Both experts agree that as a general rule, the lighter a guide you can get away with using, the better.
According to Peter, “The more weight you add up there, especially at the tip of the rod where it has the smallest diameter and flexes the most, the more you’ll feel a difference. And it’s not just the size of the guides, but it’s also the length of the wraps, how many wraps you make, whether you have a double brace or single foot guide, and how much coating you add over the wraps. These little things really add up and can make a big difference in the overall feel and sensitivity of the rod. So if you’re thinking about putting extra decorative wraps and stuff higher up on the rod, bear in mind that can come with a performance penalty.”
Paul adds, “As a general rule, our philosophy has always been to use as little as possible to keep that line traveling straight down the blank.”
Wrapping And Finishing
In keeping with that philosophy, first time rod builders should try to keep their wraps short and tidy.
“One of the measures of craftsmanship to me on a rod is how low can you build while still fully covering the threads,” says Paul. “Personally, I’m not drawn to really lumpy guides from a performance and visual standpoint. I’d recommend for most rod builders to try a two coat strategy when it comes time to cover those threads. Maybe more, but two is a pretty good number. One coat…that can be a little make-or-break. Sometimes the threads can absorb your epoxy or maybe you get voids where the coating can soak into and you don’t quite get what you thought you were going to get once you get the rod on the dryer.”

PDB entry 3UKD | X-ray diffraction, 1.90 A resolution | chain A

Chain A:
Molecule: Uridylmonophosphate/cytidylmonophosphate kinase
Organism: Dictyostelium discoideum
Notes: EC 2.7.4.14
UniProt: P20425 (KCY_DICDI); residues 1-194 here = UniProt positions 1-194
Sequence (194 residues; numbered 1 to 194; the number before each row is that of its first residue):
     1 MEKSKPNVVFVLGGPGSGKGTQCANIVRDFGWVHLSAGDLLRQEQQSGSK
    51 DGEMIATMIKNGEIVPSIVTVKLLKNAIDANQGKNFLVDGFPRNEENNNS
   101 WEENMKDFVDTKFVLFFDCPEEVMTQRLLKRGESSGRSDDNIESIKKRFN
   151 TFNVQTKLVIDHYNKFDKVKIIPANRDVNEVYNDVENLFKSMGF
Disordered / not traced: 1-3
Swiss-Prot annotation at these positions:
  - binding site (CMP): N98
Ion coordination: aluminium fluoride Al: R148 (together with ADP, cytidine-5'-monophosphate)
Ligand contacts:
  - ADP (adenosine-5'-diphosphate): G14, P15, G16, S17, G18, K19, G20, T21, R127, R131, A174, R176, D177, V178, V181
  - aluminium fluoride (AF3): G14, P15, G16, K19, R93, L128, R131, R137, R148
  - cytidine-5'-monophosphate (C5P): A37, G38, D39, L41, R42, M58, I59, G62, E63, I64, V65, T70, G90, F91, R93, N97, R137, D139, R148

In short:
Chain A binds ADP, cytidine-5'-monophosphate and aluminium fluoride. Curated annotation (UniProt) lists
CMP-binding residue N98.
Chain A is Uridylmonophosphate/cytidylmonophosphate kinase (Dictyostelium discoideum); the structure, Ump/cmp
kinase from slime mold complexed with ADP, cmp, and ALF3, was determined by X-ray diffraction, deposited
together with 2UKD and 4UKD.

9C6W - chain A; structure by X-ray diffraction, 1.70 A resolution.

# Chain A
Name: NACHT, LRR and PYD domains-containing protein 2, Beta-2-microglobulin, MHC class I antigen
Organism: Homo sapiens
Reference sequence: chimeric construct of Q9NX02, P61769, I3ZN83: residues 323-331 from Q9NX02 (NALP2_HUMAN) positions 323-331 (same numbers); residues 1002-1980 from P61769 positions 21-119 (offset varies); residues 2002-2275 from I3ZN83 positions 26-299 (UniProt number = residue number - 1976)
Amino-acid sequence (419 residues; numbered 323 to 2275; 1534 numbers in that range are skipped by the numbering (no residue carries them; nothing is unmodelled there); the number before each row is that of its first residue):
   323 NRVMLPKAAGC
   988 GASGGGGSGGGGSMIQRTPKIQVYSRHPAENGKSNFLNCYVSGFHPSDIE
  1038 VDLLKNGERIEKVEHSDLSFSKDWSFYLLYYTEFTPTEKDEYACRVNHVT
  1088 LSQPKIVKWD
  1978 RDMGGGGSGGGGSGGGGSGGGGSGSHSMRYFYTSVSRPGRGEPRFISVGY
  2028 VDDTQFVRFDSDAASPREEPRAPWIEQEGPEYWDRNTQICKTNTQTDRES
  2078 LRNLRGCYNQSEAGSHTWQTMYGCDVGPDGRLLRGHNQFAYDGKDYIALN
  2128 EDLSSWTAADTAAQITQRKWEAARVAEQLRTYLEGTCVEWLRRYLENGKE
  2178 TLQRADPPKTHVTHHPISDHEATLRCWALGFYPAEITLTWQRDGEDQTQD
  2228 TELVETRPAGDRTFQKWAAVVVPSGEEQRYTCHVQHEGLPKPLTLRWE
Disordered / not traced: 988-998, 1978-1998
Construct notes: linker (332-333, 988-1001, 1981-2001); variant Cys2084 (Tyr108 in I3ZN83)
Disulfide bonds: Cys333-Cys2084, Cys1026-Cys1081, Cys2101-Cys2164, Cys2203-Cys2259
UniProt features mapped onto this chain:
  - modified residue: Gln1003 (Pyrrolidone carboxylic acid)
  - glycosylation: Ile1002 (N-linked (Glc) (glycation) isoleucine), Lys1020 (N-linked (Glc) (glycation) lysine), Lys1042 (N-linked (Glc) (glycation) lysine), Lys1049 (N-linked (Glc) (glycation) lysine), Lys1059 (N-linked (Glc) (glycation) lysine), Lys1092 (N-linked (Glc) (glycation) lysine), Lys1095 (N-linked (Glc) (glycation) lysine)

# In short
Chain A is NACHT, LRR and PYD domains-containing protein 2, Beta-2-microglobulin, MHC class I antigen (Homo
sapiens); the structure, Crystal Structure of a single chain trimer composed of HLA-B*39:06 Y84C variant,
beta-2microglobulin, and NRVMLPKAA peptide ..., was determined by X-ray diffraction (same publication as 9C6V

“If somebody at home has a grain scale,” adds Peter, “they can really see how much this matters by weighing a guide, and then adding a little thread and a drop of coating on there. It’s pretty eye-opening when you see what kind of weight it really adds to a build.”
“Another thing I highly recommend is that you practice your wraps before you start on your blank,” continues Paul. “Maybe bend a paperclip and practice wrapping that on a dowel, or use some extra guides on a broken rod. But practice your wraps and put a little coating on them before you jump into putting components on a really nice blank for the first time. Think about your setup too, as in how you’re going to cradle the blank as you wrap and apply epoxy.”
Peter adds, “It’s also really important to pay attention to the manufacturer’s instructions that come with the coating you use. The temperature and humidity are really important in getting it to set correctly. So if you’re up in the Northeast in the wintertime working in your garage or basement, for example, you may need to move things inside when it’s time to do epoxy work. Again, it’s best to do a trial run ahead of time before you make a mistake on that blank.”